Following the UK”s official withdrawal from the European Union, Britain could be set for 140 years” worth of visa applications during the course of one year, according to a report by Oxford University”s Migration Observatory.
Although the Government has pledged to preserve the status of EU citizens currently settled in the UK, even if freedom of movement does come to an end, it is expected that the practicalities of this could prove to be an administrative struggle.
There are currently 3.5 million European nationals living in the UK, all of whom will be required to prove they are residing here legally once any restrictions are introduced.
At present, the Home Office processes approximately 25,500 permanent residence applications per year so the surge in applications to almost 140 times that amount is likely to cause significant delays and place considerable strain on Home Office resources. The report describes the exercise of processing millions of applications in such a short space of time as “a formidable task”.
A committee of MPs have already warned that any changes to immigration laws typically leads to a spike in immigration applications prior to the new rules taking effect, urging that the UK Visas and Immigration directorate should be provided with additional resources.
With Brexit talks currently underway, it is yet to emerge what kind of deal the UK will strike up with the EU regarding freedom of movement and, as such, the legal status of many EU immigrants remains unclear. If the long delays in visa processing materialise as expected, thousands of European citizens could be left in a state of limbo unable to demonstrate they are entitled to work in the UK.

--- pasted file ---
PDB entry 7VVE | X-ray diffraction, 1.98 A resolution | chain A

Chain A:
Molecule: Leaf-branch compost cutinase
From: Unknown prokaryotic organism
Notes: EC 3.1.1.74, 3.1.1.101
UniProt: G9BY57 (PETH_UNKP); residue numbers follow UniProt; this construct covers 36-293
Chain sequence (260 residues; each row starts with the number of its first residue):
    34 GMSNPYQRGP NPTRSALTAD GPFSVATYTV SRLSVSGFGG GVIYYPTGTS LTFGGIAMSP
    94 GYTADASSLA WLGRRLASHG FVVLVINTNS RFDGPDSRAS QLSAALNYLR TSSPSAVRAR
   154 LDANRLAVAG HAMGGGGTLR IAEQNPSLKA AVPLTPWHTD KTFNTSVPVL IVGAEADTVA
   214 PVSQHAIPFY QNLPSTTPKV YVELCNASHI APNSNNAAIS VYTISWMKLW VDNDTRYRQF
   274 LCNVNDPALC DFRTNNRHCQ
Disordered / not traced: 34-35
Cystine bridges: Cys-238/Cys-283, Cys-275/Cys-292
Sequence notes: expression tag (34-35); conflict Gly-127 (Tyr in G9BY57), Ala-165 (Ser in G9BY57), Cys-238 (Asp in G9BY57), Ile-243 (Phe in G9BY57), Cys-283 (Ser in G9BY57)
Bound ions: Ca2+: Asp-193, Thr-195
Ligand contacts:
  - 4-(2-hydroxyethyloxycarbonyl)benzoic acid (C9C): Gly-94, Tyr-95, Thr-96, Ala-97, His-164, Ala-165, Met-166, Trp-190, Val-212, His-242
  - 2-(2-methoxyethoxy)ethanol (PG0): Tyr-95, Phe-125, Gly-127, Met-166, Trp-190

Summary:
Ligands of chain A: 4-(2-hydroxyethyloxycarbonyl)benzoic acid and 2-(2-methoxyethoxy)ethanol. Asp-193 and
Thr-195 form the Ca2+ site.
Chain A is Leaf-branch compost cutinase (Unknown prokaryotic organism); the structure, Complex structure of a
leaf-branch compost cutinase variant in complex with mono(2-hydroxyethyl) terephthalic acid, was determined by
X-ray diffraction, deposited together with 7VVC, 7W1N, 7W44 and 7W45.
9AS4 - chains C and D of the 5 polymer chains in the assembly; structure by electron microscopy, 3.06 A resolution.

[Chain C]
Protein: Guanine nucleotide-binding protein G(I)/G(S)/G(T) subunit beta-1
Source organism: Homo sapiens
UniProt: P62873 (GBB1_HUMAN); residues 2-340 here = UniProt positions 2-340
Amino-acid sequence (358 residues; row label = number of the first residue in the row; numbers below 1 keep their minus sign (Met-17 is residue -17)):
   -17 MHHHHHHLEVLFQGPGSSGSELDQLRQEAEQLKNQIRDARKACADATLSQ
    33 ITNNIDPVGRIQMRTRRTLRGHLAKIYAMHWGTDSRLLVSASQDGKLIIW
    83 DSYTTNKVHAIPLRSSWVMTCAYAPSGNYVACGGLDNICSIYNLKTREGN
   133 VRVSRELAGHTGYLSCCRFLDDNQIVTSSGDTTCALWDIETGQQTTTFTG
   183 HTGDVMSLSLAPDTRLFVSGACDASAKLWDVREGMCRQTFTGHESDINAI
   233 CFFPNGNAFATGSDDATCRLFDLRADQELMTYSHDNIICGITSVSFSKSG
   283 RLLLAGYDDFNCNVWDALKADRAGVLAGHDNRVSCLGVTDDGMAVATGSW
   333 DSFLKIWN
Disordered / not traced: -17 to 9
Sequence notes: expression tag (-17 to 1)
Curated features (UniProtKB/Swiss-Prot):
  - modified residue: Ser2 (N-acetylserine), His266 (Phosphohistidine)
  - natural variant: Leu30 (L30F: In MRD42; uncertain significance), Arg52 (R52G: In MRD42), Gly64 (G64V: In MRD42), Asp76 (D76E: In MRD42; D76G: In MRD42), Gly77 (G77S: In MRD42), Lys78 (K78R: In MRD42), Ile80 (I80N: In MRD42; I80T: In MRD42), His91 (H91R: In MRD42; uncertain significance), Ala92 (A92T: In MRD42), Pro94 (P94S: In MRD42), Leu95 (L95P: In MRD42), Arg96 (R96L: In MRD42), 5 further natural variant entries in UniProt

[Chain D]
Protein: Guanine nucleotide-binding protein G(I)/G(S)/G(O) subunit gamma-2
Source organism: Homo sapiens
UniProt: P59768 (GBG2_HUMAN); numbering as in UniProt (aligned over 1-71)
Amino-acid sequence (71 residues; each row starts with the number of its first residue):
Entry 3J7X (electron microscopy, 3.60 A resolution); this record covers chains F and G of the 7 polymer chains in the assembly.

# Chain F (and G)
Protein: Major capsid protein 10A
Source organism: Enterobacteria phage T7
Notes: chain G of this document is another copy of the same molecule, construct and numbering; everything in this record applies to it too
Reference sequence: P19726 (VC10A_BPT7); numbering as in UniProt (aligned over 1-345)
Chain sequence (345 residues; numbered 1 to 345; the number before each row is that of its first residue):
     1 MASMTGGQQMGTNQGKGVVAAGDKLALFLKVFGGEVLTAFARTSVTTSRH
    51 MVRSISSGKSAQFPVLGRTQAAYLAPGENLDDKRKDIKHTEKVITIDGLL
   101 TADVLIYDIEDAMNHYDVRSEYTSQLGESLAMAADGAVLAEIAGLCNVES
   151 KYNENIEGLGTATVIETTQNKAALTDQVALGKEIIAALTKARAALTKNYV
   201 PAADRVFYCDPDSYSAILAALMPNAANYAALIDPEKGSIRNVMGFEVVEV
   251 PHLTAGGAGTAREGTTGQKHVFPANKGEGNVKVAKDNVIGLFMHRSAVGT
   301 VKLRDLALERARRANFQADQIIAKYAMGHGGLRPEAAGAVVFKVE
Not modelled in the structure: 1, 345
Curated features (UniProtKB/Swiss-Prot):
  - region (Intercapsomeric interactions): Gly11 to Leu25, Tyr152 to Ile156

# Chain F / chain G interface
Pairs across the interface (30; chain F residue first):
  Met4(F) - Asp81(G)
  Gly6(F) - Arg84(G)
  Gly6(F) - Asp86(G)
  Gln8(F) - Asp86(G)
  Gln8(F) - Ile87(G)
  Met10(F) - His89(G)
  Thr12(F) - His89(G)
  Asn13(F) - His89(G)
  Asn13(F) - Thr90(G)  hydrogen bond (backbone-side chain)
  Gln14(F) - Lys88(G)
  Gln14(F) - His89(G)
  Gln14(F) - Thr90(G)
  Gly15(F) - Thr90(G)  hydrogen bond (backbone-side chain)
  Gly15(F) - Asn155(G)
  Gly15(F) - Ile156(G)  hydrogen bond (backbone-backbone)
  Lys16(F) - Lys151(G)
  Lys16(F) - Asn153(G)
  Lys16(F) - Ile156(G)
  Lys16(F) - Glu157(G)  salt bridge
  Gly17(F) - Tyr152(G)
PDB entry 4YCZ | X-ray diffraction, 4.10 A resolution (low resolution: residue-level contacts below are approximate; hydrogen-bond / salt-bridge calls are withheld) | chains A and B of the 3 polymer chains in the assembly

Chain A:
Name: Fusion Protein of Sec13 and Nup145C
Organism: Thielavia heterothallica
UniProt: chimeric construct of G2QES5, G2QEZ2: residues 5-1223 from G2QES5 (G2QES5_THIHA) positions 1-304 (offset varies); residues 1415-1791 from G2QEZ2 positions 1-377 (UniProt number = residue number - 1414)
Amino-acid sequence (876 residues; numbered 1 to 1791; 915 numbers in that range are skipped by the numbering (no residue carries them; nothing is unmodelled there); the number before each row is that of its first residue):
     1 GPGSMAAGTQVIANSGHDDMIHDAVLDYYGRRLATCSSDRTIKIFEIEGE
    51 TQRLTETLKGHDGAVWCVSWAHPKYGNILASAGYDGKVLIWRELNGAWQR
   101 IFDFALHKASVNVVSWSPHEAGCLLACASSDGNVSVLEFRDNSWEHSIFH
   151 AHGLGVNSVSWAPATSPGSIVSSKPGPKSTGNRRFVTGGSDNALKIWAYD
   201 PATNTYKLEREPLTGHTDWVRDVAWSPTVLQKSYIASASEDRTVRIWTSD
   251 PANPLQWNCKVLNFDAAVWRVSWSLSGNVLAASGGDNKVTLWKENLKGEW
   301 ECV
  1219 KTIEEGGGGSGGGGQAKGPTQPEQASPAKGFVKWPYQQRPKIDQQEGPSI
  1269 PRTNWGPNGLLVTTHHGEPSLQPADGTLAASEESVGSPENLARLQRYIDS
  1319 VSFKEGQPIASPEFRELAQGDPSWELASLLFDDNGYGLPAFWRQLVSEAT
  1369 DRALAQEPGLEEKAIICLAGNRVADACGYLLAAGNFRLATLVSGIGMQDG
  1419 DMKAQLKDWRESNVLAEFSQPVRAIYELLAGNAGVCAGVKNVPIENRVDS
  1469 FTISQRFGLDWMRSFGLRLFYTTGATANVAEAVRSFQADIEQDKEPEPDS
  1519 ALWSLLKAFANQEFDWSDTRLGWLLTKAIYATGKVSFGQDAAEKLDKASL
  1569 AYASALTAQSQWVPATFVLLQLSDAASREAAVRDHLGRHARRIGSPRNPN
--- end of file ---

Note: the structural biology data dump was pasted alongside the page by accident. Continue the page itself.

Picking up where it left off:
A Home Office spokesman has confirmed that the intention is to protect EU nationals already living in the UK, adding: “The only circumstances in which that wouldn”t be possible is if British citizens” rights in European member states were not protected in return.”
“We are about to begin these negotiations and it would be wrong to set out further unilateral positions in advance. But there is clearly no mandate for accepting the free movement of people as it has existed up until now.”
If any EU nationals currently living in the UK are concerned about their status in the wake of Brexit and wish to enquire about applying for permanent residency, we urge applicants to begin the process early before the predicted rush.
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